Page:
In relation to the recent spate of police shootings, there are many parallels that can be made between the police force and the teaching force. Each profession is composed of mostly white middle class individuals who are finding themselves working in unexpected settings, often lacking the skills to address the needs of majority minority communities. In order to better prepare the new recruits for diverse settings, both schools of education and police departments are implementing anti-bias trainings.
We have enough research to support the finding that both teachers and police officers come into their work settings with implicit biases that can have a deleterious effect on students’ academic achievement, as well as a community’s well-being. Within a few seconds, teachers immediately begin to sort and classify students when they enter the classroom on the first day. The way a student speaks and the way she or he dresses are often two nodal points in which teachers implicitly judge students. Our ability to quickly sort and classify is a primordial mechanism, which dates back to our ancient brains that needed to determine immediately who was friend and who was foe. Yet, this binary mode of flight versus fight does not function well in a highly mobile and fluid landscape in which diversity is increasing at an exponential rate and our brains have not caught up yet with the rapid changes.
I work with teaching candidates who grow up in bubble worlds in which everyone is mostly white and mostly middle class. Their first encounter with a person of color is often with the students in their field-experience classroom. Their stellar suburban education never afforded them the social capital and emotional intelligence needed to work well with people who are not like them.Yet, when teachers walk into the classroom starting on the first day, their biases and assumptions about the students, their parents and their intelligence levels surface right away. These biases and assumptions can falsely drive instruction for the first weeks of teaching until student achievement data and other demographic information surfaces months later. It takes great effort on my part to undo these implicit biases.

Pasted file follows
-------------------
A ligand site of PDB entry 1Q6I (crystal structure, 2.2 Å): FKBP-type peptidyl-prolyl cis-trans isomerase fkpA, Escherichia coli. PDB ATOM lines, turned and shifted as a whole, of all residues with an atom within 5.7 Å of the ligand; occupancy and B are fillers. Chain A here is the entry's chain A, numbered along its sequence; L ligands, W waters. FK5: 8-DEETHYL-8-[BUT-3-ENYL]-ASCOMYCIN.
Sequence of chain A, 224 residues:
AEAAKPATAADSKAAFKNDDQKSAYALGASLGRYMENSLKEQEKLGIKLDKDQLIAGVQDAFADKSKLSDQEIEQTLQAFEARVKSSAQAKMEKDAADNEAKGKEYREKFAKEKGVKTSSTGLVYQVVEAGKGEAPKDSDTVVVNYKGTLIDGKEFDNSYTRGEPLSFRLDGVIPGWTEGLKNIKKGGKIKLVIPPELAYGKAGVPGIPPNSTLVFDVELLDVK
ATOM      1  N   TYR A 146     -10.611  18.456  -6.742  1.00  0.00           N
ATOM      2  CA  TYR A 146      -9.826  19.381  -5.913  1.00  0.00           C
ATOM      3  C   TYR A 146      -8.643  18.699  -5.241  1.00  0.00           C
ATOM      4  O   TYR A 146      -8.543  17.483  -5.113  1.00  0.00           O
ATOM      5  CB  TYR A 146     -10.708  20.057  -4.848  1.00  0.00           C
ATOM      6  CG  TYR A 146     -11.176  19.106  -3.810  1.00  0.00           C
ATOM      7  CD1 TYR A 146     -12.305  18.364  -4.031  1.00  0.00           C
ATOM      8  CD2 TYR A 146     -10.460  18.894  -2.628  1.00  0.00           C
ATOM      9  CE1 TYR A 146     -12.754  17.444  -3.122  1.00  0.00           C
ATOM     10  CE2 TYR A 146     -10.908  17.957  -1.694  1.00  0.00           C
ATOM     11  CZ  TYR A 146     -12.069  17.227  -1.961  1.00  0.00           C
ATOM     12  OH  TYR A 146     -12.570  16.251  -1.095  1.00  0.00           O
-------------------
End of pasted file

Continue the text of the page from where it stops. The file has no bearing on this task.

However, the recent police shootings and subsequent anti-bias training, as noted by reports from National Public Radio as well as The New York Times, questions the effectiveness of such training. Can I train my teachers to become fair and impartial? Does addressing race, ethnicity, religion, and gender differences in my courses necessarily lead to less bias in my teaching candidates? Will my students empathize with the minority students in their future/current classrooms or will their stereotypes be reinforced through my diversity teachings?
There is a growing body of research that cites the need for better teaching as a solution to prevent implicit biases and assumptions from negatively affecting underrepresented minority students. Instead of more anti-bias training, police academies are also providing more specialized skill-based training, such as how to effectively identify what the assailant is holding, as a way to prevent police shootings. By learning to teach more effectively, the teacher can use specific strategies and techniques that allow all students to achieve, such as more student-centered methods in order to avoid the biases and assumptions from taking hold. It is important for the teacher to keep anti-bias training in the background of his or her mind, but it is imperative that they keep effective methods of teaching in the foreground of their mind. The methods should drive her or his teaching rather than their implicit biases and assumptions.
Samina Hadi-Tabassum is an associate professor of education at Dominican University, in River Forest, Ill., where she directs the English-as-a-second-language/bilingual program and works with cohorts of first-year teachers. She is writing a book addressing race relations in public schools. Follow her on Twitter @SaminaHadiTabas.
Editor’s Note: Read what each contributor had to say about the responsibility of educators to challenge racial injustice.
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